5. Tax-Advantaged Investing for College

    August 24, 2016

    Tax-Advantaged Investing for College | Clay Northam Wealth Management

    With the price of a college education continuing to increase faster than the rate of inflation, it’s necessary to do more than just save for it. Unless your child is going to qualify for a full scholarship, you’re best advised to invest for it. This means placing the money you put aside for college so that it gets all the help it can to grow faster than college costs rise.

  6. After the Brexit Vote: “Keep Calm and Carry On”

    July 20, 2016

    After the Brexit Vote: “Keep Calm and Carry On” | Clay Northam Wealth Management

    It was the summer of 1939 – believing that war and the bombing of British cities were unavoidable – the British government was concerned with maintaining civilian morale. So it spun out a typically British, stiff-upper-lip phrase designed to boost confidence and printed it on more than two million posters – which, oddly, it never actually distributed. Today, though, you can find the phrase and various permutations of it appearing on posters, tee shirts, tea mugs and all sorts of decorative wear: “Keep Calm and Carry On.” (more…)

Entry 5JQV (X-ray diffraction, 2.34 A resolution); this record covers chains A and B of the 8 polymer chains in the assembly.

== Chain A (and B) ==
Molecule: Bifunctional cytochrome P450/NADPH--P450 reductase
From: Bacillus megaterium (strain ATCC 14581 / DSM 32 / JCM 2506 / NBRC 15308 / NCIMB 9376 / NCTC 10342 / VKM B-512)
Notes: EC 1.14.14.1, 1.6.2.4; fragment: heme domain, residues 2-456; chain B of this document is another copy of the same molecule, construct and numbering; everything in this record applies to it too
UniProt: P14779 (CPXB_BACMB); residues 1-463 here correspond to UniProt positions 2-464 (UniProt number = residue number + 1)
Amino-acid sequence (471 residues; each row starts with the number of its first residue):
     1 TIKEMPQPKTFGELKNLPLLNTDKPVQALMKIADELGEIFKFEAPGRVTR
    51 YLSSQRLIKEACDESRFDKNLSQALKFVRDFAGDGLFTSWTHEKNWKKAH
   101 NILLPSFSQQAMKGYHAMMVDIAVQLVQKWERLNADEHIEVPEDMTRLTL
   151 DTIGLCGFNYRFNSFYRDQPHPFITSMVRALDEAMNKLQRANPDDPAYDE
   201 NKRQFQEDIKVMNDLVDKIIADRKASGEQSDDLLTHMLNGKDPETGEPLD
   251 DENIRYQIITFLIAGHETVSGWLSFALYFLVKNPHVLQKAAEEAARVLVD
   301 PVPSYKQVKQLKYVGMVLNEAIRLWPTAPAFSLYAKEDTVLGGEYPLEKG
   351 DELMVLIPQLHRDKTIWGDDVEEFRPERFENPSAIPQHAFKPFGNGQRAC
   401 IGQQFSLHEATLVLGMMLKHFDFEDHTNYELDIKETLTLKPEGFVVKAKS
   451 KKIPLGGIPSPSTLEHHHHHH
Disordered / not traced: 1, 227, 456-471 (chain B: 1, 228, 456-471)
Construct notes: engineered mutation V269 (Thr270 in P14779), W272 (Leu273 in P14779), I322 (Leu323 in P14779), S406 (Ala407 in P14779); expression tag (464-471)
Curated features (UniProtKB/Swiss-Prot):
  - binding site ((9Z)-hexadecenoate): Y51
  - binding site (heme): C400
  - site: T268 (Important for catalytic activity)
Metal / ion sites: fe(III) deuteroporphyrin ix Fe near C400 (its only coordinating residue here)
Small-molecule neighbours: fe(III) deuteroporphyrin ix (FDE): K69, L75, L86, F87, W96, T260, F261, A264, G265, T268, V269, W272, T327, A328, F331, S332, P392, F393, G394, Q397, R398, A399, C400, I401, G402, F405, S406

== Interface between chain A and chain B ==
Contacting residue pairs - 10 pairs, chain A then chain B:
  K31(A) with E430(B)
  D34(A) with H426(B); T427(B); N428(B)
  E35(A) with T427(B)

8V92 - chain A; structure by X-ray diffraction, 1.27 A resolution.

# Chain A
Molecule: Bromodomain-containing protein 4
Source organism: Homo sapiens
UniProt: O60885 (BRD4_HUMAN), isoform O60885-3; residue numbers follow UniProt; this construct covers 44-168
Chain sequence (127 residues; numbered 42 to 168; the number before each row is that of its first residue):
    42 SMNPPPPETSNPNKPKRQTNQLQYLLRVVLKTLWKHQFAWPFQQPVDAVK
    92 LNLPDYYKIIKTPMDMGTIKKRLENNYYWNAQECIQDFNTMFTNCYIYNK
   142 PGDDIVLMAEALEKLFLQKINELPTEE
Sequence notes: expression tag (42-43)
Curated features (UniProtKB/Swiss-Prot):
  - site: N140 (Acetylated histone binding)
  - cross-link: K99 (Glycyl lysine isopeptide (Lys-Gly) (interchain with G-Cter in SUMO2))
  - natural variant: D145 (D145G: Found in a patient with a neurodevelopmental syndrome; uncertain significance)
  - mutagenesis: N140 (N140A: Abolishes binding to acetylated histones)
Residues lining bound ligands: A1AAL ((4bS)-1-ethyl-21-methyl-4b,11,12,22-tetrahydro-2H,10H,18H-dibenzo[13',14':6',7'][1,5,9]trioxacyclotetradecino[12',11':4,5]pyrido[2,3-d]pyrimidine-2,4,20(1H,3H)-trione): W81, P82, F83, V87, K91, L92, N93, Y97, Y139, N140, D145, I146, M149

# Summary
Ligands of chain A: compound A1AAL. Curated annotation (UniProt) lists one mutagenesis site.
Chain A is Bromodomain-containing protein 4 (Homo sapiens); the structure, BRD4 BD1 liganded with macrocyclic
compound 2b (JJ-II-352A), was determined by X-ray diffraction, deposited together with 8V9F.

7. Why the “Dividend Aristocrats” Belong in Your Portfolio

    June 14, 2016

    Why the “Dividend Aristocrats” Belong in Your Portfolio | Clay Northam Wealth Management

    Even the most conservative investors ought to have some stocks in their portfolio, since they are one of the few asset classes whose long-term returns stay ahead of inflation. Still, the ups and downs of individual stocks and the stock market as a whole are often too much for the very risk-averse.

  8. Stock Markets and Presidential Elections: A Pattern You Shouldn’t Count On

    May 24, 2016

    Stock Markets and Presidential Elections | Clay Northam Wealth Management

    “There are three kinds of lies: lies, damned lies and statistics.” – Origin uncertain

    Nobody really knows the origin of the quote above, often attributed to 19th century British Prime Minister Benjamin Disraeli, but we want to cite it here to caution investors against placing bets on historical trends in the stock market.